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Discussion Starter #1
I’ve started in on dad’s pony. It’s a ‘67 C code that has 74429 original miles. The car is 100% complete and 98%+ original and has been in storage since 1977. It was rear ended in the drivers side corner in the early 70’s. The bumper, tail light lenses and some trim were replaced in a dealership fix so I believe the parts to be correct oem replacements from Ford. I’m still very tempted to go for a concours restoration. My first question for this awesome forum is about the engine. Much of the original Ford blue lead paint still exists (see photos). While the valve covers are in good condition the intake manifold shows more wear. When the engine is balanced and rebuilt would judges score higher an engine with untouched original factory paint....even with large areas missing paint? Would they prefer to see the factory original parts restored to like new condition (media blasted and new paint)? Or would they prefer something akin to a conservation restoration....all the original paint is kept and the bare areas would be carefully filled in with as close a matching color paint as possible. I threw in the warranty plate for future questions. Anyway I’m really looking forward to your thoughts. Thank you.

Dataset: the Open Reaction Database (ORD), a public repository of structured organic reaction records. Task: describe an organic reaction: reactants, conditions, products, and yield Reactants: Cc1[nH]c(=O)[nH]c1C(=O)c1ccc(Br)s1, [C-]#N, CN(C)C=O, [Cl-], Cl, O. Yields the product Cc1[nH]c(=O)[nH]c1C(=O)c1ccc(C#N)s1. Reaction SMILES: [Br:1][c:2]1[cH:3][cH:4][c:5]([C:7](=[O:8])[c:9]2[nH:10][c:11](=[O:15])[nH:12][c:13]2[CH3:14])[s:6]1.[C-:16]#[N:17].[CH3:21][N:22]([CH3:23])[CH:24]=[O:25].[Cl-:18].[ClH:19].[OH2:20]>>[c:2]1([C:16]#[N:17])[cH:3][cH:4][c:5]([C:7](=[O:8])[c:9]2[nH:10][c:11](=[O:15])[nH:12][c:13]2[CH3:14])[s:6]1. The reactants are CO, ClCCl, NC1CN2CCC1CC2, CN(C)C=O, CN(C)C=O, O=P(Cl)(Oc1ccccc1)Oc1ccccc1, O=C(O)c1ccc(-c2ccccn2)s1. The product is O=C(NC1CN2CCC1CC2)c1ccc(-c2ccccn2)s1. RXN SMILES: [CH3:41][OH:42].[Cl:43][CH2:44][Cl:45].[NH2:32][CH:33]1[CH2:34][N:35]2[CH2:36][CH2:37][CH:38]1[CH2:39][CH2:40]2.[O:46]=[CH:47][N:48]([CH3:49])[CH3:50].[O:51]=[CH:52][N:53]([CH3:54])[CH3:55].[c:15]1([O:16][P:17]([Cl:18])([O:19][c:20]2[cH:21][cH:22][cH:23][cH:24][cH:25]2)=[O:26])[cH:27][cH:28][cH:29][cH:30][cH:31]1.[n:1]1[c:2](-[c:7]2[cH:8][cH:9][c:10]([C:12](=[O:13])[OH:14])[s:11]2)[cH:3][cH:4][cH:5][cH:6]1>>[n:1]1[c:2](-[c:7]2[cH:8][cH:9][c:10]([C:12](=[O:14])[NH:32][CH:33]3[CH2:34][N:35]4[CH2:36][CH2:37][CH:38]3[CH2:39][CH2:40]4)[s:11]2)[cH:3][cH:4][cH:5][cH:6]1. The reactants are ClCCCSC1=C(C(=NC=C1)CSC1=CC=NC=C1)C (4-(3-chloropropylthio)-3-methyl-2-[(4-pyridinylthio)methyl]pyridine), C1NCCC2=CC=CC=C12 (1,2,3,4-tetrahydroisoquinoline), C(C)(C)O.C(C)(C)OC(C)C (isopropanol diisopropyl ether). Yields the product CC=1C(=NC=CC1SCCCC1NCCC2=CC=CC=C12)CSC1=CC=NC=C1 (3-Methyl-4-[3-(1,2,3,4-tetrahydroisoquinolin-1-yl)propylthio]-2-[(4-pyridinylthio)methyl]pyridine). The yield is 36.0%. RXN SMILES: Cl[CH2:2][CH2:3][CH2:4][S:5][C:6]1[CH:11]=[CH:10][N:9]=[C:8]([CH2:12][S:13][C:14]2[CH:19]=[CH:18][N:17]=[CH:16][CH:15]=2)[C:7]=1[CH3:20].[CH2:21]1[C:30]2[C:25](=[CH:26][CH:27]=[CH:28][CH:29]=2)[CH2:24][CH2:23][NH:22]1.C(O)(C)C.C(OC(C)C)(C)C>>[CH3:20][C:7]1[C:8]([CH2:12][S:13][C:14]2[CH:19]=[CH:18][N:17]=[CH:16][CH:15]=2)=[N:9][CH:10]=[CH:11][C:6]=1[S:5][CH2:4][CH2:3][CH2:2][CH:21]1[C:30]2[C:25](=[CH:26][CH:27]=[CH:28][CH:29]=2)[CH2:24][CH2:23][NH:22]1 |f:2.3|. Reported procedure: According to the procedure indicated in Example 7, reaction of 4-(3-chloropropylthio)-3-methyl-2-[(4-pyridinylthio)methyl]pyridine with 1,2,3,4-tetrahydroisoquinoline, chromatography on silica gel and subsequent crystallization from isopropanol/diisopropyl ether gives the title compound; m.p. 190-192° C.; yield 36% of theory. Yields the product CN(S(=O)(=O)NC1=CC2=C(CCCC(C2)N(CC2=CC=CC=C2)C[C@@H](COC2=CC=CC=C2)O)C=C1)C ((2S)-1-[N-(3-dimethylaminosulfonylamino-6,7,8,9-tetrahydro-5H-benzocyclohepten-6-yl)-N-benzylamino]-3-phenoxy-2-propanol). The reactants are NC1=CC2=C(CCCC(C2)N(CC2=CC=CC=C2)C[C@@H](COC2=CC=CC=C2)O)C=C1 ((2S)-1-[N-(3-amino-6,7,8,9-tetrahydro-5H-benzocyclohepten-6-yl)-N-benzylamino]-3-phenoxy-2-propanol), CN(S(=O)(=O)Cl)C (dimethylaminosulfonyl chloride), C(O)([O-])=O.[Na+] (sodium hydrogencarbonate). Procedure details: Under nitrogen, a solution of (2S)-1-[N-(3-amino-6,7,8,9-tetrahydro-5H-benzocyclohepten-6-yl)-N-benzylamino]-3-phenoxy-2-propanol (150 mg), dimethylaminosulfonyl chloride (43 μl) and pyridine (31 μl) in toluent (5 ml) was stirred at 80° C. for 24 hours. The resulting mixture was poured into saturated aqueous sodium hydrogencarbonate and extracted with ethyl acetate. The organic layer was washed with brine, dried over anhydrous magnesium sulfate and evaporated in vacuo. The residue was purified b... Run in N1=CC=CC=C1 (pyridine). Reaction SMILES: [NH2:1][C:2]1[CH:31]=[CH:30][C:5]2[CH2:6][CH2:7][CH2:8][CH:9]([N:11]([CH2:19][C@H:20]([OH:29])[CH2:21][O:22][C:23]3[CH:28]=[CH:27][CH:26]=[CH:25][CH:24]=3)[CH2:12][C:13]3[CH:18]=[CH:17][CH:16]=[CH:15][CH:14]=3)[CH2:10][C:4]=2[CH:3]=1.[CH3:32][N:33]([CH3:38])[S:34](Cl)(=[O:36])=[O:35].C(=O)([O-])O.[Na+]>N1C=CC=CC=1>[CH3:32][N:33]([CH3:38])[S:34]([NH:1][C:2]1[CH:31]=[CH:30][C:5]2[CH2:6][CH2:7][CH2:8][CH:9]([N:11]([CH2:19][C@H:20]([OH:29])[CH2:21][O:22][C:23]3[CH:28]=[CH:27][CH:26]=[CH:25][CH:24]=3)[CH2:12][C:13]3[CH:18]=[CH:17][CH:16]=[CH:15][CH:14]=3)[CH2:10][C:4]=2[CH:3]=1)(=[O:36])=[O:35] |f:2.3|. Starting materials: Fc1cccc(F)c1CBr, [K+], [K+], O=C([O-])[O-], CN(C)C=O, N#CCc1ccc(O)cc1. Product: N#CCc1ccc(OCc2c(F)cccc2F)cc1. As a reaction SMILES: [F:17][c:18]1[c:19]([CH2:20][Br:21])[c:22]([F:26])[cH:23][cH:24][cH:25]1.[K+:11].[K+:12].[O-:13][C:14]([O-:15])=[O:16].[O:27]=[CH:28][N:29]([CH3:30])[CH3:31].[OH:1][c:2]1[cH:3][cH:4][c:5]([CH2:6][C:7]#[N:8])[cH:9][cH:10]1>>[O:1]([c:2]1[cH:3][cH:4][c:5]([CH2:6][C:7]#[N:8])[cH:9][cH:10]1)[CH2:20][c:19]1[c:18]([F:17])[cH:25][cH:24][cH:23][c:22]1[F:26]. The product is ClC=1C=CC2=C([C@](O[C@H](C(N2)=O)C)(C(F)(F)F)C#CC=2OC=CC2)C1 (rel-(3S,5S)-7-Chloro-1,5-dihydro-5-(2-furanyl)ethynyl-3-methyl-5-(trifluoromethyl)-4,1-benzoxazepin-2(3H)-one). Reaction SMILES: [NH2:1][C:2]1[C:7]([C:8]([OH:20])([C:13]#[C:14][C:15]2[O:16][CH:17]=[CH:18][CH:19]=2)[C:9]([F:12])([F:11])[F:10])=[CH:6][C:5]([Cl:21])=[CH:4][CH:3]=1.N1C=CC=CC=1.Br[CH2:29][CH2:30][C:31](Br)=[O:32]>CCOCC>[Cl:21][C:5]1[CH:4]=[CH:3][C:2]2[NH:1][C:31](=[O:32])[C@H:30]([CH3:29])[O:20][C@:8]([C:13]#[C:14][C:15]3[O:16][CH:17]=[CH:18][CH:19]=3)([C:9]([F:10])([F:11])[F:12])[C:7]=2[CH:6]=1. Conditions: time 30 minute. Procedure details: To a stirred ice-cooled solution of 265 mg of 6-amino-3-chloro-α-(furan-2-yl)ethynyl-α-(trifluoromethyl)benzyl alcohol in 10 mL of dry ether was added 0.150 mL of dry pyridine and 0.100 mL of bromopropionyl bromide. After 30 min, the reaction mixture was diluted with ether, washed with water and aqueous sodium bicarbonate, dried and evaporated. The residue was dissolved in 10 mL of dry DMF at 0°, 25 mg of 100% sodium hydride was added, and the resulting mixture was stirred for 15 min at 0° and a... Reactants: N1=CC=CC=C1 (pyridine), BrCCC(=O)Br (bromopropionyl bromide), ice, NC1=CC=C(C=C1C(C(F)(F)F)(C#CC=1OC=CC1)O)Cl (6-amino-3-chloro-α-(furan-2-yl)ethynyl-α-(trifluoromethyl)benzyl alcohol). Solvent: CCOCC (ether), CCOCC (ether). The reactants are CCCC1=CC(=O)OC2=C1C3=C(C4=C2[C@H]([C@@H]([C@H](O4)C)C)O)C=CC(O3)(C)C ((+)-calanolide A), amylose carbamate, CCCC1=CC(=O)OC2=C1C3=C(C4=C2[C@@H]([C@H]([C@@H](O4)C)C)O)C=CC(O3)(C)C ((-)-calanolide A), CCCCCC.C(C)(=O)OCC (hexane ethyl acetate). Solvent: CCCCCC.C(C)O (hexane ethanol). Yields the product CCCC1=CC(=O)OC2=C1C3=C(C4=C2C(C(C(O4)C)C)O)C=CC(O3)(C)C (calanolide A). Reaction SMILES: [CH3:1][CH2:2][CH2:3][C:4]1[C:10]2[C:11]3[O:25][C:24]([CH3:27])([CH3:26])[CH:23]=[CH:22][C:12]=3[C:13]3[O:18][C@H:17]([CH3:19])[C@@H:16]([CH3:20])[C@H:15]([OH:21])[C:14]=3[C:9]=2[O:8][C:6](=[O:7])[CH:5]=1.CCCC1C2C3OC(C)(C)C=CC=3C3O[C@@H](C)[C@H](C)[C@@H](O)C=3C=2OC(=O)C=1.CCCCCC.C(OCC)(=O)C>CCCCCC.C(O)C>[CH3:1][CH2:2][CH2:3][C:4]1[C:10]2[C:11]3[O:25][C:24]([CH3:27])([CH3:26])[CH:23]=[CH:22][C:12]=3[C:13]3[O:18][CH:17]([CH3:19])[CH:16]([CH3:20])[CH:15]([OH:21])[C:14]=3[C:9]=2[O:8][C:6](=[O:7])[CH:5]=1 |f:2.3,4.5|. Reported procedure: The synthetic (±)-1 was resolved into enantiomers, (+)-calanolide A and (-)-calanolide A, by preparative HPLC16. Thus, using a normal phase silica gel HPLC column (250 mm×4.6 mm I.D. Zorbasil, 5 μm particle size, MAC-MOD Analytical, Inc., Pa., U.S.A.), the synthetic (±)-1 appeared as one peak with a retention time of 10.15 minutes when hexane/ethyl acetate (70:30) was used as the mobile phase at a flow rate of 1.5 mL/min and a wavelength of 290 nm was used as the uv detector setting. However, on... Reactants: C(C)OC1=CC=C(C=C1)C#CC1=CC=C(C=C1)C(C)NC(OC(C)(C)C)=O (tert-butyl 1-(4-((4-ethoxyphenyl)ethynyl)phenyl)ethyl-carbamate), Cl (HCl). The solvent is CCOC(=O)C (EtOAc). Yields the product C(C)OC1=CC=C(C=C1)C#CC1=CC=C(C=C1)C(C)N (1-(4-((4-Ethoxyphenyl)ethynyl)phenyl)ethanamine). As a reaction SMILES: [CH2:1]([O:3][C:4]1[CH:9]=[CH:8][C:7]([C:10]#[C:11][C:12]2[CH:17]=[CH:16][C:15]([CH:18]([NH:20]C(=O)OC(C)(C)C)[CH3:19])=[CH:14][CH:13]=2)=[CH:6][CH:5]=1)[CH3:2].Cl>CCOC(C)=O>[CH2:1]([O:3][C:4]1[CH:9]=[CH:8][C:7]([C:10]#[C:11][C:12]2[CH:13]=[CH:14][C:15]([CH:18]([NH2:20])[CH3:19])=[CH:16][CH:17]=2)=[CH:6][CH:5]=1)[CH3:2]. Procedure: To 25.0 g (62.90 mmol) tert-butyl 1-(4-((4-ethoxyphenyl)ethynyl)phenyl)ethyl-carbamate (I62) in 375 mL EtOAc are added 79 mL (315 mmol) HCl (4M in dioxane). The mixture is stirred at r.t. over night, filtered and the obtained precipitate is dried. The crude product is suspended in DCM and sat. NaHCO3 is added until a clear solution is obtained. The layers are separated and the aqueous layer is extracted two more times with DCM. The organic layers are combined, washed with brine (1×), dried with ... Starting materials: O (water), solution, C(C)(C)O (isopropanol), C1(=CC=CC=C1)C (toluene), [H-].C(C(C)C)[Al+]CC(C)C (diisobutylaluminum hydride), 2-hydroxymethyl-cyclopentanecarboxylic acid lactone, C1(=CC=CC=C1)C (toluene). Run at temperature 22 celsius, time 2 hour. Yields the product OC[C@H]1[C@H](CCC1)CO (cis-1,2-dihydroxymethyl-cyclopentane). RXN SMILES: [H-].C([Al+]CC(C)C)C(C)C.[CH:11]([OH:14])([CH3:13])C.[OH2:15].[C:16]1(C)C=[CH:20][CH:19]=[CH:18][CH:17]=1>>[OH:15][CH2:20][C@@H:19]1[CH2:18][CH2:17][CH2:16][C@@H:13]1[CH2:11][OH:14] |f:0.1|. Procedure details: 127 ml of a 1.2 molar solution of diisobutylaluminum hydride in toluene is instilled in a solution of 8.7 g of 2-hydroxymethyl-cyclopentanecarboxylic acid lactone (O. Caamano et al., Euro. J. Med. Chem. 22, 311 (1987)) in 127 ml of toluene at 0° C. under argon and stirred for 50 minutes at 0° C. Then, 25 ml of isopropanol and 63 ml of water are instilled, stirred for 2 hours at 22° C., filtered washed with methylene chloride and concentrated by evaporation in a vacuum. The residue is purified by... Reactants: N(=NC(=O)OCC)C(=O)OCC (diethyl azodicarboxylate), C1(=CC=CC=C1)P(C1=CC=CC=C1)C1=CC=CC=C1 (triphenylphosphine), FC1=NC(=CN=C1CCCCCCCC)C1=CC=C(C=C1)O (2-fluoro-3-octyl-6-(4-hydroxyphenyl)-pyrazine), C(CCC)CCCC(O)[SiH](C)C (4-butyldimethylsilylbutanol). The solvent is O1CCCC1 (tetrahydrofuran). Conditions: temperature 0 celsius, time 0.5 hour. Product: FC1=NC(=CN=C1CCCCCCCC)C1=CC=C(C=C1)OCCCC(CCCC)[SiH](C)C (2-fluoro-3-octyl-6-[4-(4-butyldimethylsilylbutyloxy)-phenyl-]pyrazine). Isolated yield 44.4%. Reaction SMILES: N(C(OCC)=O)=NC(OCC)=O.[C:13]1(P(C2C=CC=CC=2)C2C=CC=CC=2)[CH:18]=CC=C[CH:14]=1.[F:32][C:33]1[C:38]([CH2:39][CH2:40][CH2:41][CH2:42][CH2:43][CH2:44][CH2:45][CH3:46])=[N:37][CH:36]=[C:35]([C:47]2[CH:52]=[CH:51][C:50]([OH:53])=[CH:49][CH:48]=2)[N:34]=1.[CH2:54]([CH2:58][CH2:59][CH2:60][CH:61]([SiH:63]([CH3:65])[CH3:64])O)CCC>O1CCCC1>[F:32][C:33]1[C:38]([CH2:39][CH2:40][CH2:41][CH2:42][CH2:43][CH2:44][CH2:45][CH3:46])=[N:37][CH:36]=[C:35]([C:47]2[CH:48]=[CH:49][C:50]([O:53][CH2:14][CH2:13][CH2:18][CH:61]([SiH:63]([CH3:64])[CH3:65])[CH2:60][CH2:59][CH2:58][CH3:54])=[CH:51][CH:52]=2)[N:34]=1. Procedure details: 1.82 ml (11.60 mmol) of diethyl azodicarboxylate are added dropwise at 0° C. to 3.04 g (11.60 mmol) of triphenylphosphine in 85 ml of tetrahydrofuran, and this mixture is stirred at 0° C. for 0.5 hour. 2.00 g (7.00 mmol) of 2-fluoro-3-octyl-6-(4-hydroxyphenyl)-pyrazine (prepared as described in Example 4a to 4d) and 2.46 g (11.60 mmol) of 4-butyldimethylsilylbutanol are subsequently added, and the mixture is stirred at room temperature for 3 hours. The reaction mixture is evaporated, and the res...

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Survivor or restored. French or English scoring? Paint nothing or everything. Ok paint the block if you need to...
 

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I can’t advise you on what judges think but if the rest of the car survived the times as good as those valve covers then I would definately consider a conservation type of restauration. Clean, adjust and repair/replace only what’s broken and you’ll have a great car. Much cheaper too! Again, judging from the condition of the valve cover.
 

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It all depends on the class you choose to put it in. Some are a "completely" restored, some "original" and the means the original factory paint and not touched up.
Also depends on your pain $$$$$ level. NOS parts require deep pockets, deeper everyday. If you plan on restoring to original as much as possible, take pictures of everything, especially factory color QC marks.
Your intake? I'd have it sandblasted, and repaint to 67 engine color. The 351W engine and trans I found, was completely untouched. Even had the carb ID tag on it. Usually first thing that gets thrown away. Another jewel on "contours" is the factory engine lifting plates and the vehicles tiedown plates.
 

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Discussion Starter #6